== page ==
Action called for
1. We welcome the commitment of EU states to the full and inclusive application of the 1951 Convention as stated in Tampere.
2. Regularisation of migrants in the EU, a positive trend in countries like Belgium Spain, France or Italy, should ease the hardship faced by migrants and by rejected asylum seekers who cannot be expelled.
3. Harmonisation of immigration and asylum policies should be based on security and justice but also on the human needs of people. Admitting migrants does not only mean stopping forced return but providing housing, social services, education and the right to family reunion.
4. The media can play a positive and constructive role through the provision of information in a professional manner. We urge media professionals across Europe to agree a set of protocols for the reporting of refugee issues and to work with JRS, the UNHCR, ECRE and other bodies to achieve this. We urge them to avoid terminology and phrasing that is likely to heighten xenophobia.
5. Educators have a key role to play in ensuring that the generation to come has a responsible and informed attitude to refugees and asylum seekers. We urge the development of suitable programmes at all educational levels.
In 1999, the 15 EU member states received roughly 360,000 applications for asylum. In a world of around 50 million displaced persons, this represents a small proportion of the whole and it is vital that a sense of proportion is maintained.
Furthermore, we should not forget that Europeans have also been migrants in the past. An estimated 50 million people emigrated from Europe between 1800 and 1940, including 17 million from the UK and Ireland, 10 million from Italy, 6.5 from Spain and Portugal and 6 million from Germany. This emigration continued up until the 1970s in countries such as Spain and Ireland.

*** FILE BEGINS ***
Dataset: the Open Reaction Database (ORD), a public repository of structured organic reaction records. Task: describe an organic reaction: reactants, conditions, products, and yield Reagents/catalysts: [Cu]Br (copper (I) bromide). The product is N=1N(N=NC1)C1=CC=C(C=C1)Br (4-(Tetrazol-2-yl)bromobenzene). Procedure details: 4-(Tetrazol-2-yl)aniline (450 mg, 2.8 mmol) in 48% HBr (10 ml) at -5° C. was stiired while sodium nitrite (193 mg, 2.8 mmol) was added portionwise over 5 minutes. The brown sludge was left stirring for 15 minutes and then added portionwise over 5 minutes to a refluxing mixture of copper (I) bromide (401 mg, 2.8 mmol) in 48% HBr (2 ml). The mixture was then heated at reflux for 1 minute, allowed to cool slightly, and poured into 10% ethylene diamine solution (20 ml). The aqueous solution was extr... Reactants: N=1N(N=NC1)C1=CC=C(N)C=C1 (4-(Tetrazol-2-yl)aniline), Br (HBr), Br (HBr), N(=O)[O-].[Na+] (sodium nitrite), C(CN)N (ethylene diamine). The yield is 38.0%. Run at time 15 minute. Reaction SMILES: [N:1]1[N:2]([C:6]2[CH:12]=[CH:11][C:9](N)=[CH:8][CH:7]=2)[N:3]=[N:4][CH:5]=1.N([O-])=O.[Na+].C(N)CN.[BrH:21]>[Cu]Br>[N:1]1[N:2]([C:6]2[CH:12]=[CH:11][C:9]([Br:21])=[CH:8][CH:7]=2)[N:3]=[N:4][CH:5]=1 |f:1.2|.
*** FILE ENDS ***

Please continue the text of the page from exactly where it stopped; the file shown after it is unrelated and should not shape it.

Refugees are among the most vulnerable today. They have left their homes, their families and they bring with them few possessions. Perhaps all they have left is their dignity as human beings. We must respect this dignity, safeguard it and work to enhance it. In this way our own dignity is enriched, we promote human solidarity and we build a common future.
Our world today is faced with a choice. We can build barriers, exclude some people and include others. We can erect walls which will need to be ever higher as the clamour of those left outside grows louder. Or we can work to create a global order where justice and equality prevail and where our belief in our common humanity is enshrined and made incarnate in the structures of our society. History has shown us that the way to war and violence lies in the first solution while the way to peace and development lies in the second.
· We call on governments to open up more generous legal possibilities for people to enter Europe both as asylum seekers and as socio-economic migrants.
· We urge Jesuits to do all in their power to cultivate a public opinion which is more favourable to the rights of people in movement.
· We ask the media to take care to avoid all headlines that would increase xenophobia.
· We urge that the Gospel respect for human dignity and hospitality be the guiding principle in our treatment of migrants, asylum seekers and immigrants.